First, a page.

William O. “Bill” Smith
William “Bill” Smith photo by Virginia Paquette Smith.
Bill Smith, a distinguished clarinetist and composer in both jazz and new music, died on February 29 from complications of prostate cancer. He was 93.
Bill made so much music that he had two personas. As William O. Smith, he was an acclaimed innovator in “new music” who pioneered the use of many untapped sounds of the clarinet.
In jazz, he was just as renowned, primarily for his long association with Dave Brubeck.
Their friendship went way back. When Smith attended Juilliard School of Music in 1945, at age 18, a regular Manhattan gig enabled him to wander among jazz clubs hearing the likes of Charlie Parker, Billie Holiday, and Coleman Hawkins. But Bill disliked Juilliard’s approach to clarinet and composition, so he returned to California to study with eminent modernist Darius Milhaud at Mills College in Smith’s hometown, Oakland. Dave Brubeck enrolled there, too, and he and Smith became lifelong friends and collaborators.
Smith was an original member of the Brubeck octet, which began working the Bay Area in 1947 and evolved into Brubeck’s highly successful quartets and other combos.
Smith played on and wrote for the Octet’s first recordings in the late 1940s and early 1950s. Around 1960, he and Brubeck recorded three albums of Smith originals: The Riddle, Near-Myth, and Brubeck à la Mode.
Bill moved to Seattle in 1966, and for over 30 years taught at the University of Washington while co-directing with trombonist Stuart Dempster the UW’s Contemporary Group.
Academe did not make Smith stuffy, nor anything near it. Smith’s work was frequently arresting—as in his many pieces for two clarinets played simultaneously, in emulation of the ancient Greek aulos—and often humorous, as in a 1981 work for horn and voice that bids any audience to provide a drone note “ideally in F.”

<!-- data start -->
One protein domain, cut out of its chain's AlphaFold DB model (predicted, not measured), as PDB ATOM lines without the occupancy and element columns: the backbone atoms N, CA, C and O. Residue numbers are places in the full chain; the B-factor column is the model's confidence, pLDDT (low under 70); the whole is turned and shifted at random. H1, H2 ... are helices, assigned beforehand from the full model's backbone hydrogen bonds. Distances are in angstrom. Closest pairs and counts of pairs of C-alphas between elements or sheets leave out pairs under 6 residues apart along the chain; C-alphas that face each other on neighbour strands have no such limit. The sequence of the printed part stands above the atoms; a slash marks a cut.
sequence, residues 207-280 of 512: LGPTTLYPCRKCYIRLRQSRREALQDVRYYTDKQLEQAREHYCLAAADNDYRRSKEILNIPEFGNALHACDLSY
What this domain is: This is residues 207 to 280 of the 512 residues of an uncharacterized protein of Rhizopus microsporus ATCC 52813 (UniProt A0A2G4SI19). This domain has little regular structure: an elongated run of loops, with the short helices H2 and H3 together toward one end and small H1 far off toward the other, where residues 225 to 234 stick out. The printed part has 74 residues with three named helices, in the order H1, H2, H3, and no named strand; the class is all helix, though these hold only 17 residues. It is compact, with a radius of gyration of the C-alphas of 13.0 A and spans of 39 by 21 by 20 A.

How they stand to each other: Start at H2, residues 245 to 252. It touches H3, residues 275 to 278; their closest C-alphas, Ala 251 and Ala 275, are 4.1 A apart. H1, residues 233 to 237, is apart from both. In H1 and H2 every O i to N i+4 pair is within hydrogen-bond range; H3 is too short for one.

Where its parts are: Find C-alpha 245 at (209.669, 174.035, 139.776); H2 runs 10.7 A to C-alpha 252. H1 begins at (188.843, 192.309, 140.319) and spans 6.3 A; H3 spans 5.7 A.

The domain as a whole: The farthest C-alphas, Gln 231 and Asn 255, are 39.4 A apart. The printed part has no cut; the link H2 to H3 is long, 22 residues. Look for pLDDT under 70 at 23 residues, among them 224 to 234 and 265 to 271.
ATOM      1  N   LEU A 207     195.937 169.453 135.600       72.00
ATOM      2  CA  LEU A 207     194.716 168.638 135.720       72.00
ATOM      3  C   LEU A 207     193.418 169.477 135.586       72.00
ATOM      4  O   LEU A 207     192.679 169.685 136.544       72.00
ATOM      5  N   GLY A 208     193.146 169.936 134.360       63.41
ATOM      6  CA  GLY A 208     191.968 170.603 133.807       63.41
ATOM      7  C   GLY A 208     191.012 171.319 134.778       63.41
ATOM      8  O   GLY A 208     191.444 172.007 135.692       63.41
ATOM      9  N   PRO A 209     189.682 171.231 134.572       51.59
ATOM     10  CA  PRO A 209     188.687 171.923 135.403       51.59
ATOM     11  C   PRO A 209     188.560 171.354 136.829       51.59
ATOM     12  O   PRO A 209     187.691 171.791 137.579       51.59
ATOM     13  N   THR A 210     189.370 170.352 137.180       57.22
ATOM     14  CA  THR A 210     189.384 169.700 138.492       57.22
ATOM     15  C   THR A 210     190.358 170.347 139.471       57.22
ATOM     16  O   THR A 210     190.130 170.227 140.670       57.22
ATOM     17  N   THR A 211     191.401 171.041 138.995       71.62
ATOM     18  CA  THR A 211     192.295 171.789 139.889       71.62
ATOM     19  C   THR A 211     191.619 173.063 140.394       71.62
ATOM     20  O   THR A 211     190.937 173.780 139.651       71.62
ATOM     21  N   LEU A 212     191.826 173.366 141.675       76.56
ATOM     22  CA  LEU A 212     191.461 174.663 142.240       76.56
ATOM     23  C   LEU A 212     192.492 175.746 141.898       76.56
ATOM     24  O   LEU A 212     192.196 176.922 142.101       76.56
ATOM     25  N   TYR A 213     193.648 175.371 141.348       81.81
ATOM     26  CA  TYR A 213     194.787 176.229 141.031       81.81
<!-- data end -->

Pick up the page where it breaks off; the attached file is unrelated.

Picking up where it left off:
Bill rejoined the Brubeck Quartet in 1982, and for some years recorded and played up to 100 gigs a year while continuing to teach.
He had equal standing in jazz and new music. New-music critic Eric Salzman wrote in 1964 after hearing Bill perform one of his clarinet pieces, with an array of technical innovations amid “pure whistling harmonies; tremolo growls and burbles; ghosts of tones,” and much else: “Completely impossible except that it happened.”
In jazz, Bill was a pioneer of what came to be known as “Third Stream,” merging jazz and classical music. In a 1986 interview, Dave Brubeck said: “Bill Smith, I still think, is one of the most important jazz players. He opened up all kinds of new fields, electronically, way before anybody else.”
In a just-published biography, Dave Brubeck: A Life in Time, Philip Clark refers to Smith as the “fifth Beatle” of the “classic” Brubeck quartet, and acclaims Smith’s clarinet tone for having “no trace of the swing-era sweetness of Artie Shaw or Benny Goodman” but instead “relentlessly inventive notes, projected with an attractively shrill tone, as if he were dispatching urgent news.”
In 2008 Smith fulfilled a long-time goal by creating a “jazzopera,” Space in the Heart, and performing it at the 2008 Earshot Jazz Festival and in 2010 at Symphony Space in New York with the Pocket Opera Players, the company of pianist and prominent composer of microtonal music, John Eaton. Furthering new music experimentation, in the mid 1960s, Eaton and Bill collaborated on developing uses for Paul Ketoff’s SynKet, an early music synthesizer.
Until very late in life, Bill traveled often to Italy to play with colleagues there, as he had since winning the prestigious Rome Prize for composition in 1957.
He is survived by his wife of 42 years, Seattle visual artist Virginia Paquette Smith, four children from a first marriage, three grandchildren, and generations of friends in music in Seattle and far afield.
His family is planning a memorial concert for what would have been Bill’s 94th birthday, on 22 September 2020, and ask that remembrances be sent to the International Clarinet Association (clarinet.org), “In Memory of William O. Smith.”